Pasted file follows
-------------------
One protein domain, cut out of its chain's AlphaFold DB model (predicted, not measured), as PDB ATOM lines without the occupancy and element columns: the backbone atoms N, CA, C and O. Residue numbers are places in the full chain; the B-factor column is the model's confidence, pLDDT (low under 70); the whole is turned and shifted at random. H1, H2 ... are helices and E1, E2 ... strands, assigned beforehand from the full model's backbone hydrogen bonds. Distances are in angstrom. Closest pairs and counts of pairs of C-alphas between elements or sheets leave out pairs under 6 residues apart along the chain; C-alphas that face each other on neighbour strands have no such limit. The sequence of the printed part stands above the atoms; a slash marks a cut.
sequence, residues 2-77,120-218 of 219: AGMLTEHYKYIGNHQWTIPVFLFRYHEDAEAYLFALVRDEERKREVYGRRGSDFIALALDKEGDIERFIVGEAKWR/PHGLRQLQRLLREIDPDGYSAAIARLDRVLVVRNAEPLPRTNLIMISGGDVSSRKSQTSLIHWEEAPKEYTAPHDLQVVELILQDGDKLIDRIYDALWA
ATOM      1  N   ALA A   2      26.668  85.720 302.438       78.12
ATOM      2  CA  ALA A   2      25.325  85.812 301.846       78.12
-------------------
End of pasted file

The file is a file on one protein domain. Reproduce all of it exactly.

One protein domain, cut out of its chain's AlphaFold DB model (predicted, not measured), as PDB ATOM lines without the occupancy and element columns: the backbone atoms N, CA, C and O. Residue numbers are places in the full chain; the B-factor column is the model's confidence, pLDDT (low under 70); the whole is turned and shifted at random. H1, H2 ... are helices and E1, E2 ... strands, assigned beforehand from the full model's backbone hydrogen bonds. Distances are in angstrom. Closest pairs and counts of pairs of C-alphas between elements or sheets leave out pairs under 6 residues apart along the chain; C-alphas that face each other on neighbour strands have no such limit. The sequence of the printed part stands above the atoms; a slash marks a cut.
sequence, residues 2-77,120-218 of 219: AGMLTEHYKYIGNHQWTIPVFLFRYHEDAEAYLFALVRDEERKREVYGRRGSDFIALALDKEGDIERFIVGEAKWR/PHGLRQLQRLLREIDPDGYSAAIARLDRVLVVRNAEPLPRTNLIMISGGDVSSRKSQTSLIHWEEAPKEYTAPHDLQVVELILQDGDKLIDRIYDALWA
ATOM      1  N   ALA A   2      26.668  85.720 302.438       78.12
ATOM      2  CA  ALA A   2      25.325  85.812 301.846       78.12